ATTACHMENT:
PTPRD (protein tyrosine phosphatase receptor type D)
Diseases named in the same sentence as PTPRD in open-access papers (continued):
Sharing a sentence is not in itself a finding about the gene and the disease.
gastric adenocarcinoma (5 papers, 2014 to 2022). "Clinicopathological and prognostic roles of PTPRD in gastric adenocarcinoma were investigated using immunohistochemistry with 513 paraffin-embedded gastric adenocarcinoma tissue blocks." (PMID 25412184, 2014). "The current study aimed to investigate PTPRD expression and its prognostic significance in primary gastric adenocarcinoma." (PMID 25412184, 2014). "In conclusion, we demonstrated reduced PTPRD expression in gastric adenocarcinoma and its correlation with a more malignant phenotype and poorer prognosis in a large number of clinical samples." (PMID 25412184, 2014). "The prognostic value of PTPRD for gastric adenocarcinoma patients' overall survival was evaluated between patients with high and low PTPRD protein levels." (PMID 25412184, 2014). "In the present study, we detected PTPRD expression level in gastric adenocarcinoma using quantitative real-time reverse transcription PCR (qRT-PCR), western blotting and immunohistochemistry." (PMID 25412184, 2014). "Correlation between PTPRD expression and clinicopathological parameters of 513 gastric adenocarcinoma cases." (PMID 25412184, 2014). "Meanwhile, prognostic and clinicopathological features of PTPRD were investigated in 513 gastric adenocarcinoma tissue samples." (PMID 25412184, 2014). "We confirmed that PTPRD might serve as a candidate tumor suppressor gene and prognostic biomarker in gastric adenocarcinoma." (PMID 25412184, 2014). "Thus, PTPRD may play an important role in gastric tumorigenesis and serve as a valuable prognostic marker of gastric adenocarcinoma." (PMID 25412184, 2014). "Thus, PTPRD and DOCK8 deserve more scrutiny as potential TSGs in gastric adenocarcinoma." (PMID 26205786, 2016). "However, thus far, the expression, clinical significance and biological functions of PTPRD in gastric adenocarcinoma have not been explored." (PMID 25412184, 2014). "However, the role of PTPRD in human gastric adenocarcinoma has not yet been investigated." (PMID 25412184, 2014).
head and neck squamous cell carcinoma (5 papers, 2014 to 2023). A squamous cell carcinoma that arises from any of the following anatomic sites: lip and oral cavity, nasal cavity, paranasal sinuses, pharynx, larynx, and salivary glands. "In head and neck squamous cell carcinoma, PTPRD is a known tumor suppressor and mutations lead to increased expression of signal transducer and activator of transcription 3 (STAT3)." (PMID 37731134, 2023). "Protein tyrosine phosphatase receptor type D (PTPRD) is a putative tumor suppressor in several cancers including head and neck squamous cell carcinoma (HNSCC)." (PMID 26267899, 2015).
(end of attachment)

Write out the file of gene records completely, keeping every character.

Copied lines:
PTPRD (protein tyrosine phosphatase receptor type D)
Diseases named in the same sentence as PTPRD in open-access papers (continued):
Sharing a sentence is not in itself a finding about the gene and the disease.
gastric adenocarcinoma (5 papers, 2014 to 2022). "Clinicopathological and prognostic roles of PTPRD in gastric adenocarcinoma were investigated using immunohistochemistry with 513 paraffin-embedded gastric adenocarcinoma tissue blocks." (PMID 25412184, 2014). "The current study aimed to investigate PTPRD expression and its prognostic significance in primary gastric adenocarcinoma." (PMID 25412184, 2014). "In conclusion, we demonstrated reduced PTPRD expression in gastric adenocarcinoma and its correlation with a more malignant phenotype and poorer prognosis in a large number of clinical samples." (PMID 25412184, 2014). "The prognostic value of PTPRD for gastric adenocarcinoma patients' overall survival was evaluated between patients with high and low PTPRD protein levels." (PMID 25412184, 2014). "In the present study, we detected PTPRD expression level in gastric adenocarcinoma using quantitative real-time reverse transcription PCR (qRT-PCR), western blotting and immunohistochemistry." (PMID 25412184, 2014). "Correlation between PTPRD expression and clinicopathological parameters of 513 gastric adenocarcinoma cases." (PMID 25412184, 2014). "Meanwhile, prognostic and clinicopathological features of PTPRD were investigated in 513 gastric adenocarcinoma tissue samples." (PMID 25412184, 2014). "We confirmed that PTPRD might serve as a candidate tumor suppressor gene and prognostic biomarker in gastric adenocarcinoma." (PMID 25412184, 2014). "Thus, PTPRD may play an important role in gastric tumorigenesis and serve as a valuable prognostic marker of gastric adenocarcinoma." (PMID 25412184, 2014). "Thus, PTPRD and DOCK8 deserve more scrutiny as potential TSGs in gastric adenocarcinoma." (PMID 26205786, 2016). "However, thus far, the expression, clinical significance and biological functions of PTPRD in gastric adenocarcinoma have not been explored." (PMID 25412184, 2014). "However, the role of PTPRD in human gastric adenocarcinoma has not yet been investigated." (PMID 25412184, 2014).
head and neck squamous cell carcinoma (5 papers, 2014 to 2023). A squamous cell carcinoma that arises from any of the following anatomic sites: lip and oral cavity, nasal cavity, paranasal sinuses, pharynx, larynx, and salivary glands. "In head and neck squamous cell carcinoma, PTPRD is a known tumor suppressor and mutations lead to increased expression of signal transducer and activator of transcription 3 (STAT3)." (PMID 37731134, 2023). "Protein tyrosine phosphatase receptor type D (PTPRD) is a putative tumor suppressor in several cancers including head and neck squamous cell carcinoma (HNSCC)." (PMID 26267899, 2015).